Deepwater Horizon -- Another Holder Coverup?

Bruce Thompson
The trial regarding the assessment of fines for environmental offenses due to the BP Oil Spill has started and some trends have emerged.

Federal, state and local governments are all looking to maximize their windfalls from the fines that will be assessed. Since the fact that significant environmental damage took place is indisputable and some fines will need to be paid, the arguments are focused on deciding who is responsible for what fraction of the overall amount, how big will the fines be, and which government entity will get the money. The private-party claims have largely been settled with most being subject to the class-action settlement. Some of the private claims are not yet resolved because they are subject to resolution over a period of time that has not yet ended, the claims of oyster fishermen being a prominent example.

The court has established a time frame for scientific surveys to determine if the fishery will recover after proper documentation of loss. The decision by the State of Louisiana to divert fresh water from the Mississippi River into normally brackish tidal waters could have strong negative effects on future harvests. Only time will tell if the remedial actions are taken to re-establish the oyster beds are effective. Many of the remaining unresolved private-party issues are dependent on whether the location where the alleged injury took place will be considered legitimate. For example, some claims in Florida and Texas were excluded from the class settlement because proof that the oil got that far was lacking. So those matters were left to later litigation and the results are still undetermined. For those issues, patience is in order.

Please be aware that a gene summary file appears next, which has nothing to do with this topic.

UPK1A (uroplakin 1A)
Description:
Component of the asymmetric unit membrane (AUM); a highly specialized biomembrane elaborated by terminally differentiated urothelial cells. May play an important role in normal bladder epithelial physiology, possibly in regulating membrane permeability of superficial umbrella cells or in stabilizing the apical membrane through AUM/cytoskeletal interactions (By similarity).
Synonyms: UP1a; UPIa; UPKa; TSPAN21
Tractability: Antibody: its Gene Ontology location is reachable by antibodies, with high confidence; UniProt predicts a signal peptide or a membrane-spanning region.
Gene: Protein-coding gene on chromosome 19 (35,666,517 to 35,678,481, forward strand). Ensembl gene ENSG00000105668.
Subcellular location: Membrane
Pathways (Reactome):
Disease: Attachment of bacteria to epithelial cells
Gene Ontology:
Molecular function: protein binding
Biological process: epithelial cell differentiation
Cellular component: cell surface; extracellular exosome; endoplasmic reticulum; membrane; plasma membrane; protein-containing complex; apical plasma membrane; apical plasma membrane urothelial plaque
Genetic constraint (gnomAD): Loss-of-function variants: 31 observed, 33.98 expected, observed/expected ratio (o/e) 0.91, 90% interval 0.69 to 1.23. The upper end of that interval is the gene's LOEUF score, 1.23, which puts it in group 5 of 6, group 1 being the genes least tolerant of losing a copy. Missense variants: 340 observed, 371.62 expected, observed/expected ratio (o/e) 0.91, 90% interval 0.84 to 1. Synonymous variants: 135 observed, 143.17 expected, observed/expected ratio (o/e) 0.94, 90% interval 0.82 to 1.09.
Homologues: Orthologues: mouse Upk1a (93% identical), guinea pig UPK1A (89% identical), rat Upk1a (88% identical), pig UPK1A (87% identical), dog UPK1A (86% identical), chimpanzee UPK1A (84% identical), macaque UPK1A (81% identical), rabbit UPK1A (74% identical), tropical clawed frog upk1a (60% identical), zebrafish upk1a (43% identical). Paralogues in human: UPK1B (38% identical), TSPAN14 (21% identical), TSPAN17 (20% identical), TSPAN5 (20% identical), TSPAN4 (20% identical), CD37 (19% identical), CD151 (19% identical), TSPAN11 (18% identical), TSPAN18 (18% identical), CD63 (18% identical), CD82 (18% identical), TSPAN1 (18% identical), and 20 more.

What is most distressing, from a technical point of view, is how poor the questioning of the witnesses by the trial attorneys has been. They seem to be beating the same old dead horses. It is amazing that these people get paid nearly $1000 per billable hour! The more hours they drag out the proceedings, the more money they get paid, so getting to the core of the issue is not a priority. Let us look at one very simple question from arm's length. (This country truly needs tort reform!)

The key factual finding of all the investigations is that the decision to do a negative pressure test was a critical factor. It is agreed that there were actually two negative pressure tests done after the first test yielded confusing results. Buried in the reports is the observation that standard industry practice skipped doing a negative pressure test during the temporary plug and abandon operations, such as that being run at the time the well blew out. Unspoken at trial is the truth that had BP stuck with its original plan, there would have been no negative pressure tests and the well would have been left with heavy drilling mud exerting a hydrostatic pressure on the well that would have created an additional pressure barrier, by keeping the well "over-balanced". In combination with the cement pumped in place as a barrier, there would have been redundancy. One barrier, such as the cement job, could fail and yet the well would have stayed under control at all times due to the over-balanced condition. Put simply, the well would not have blown out if BP did not do the negative pressure tests not in their original plan.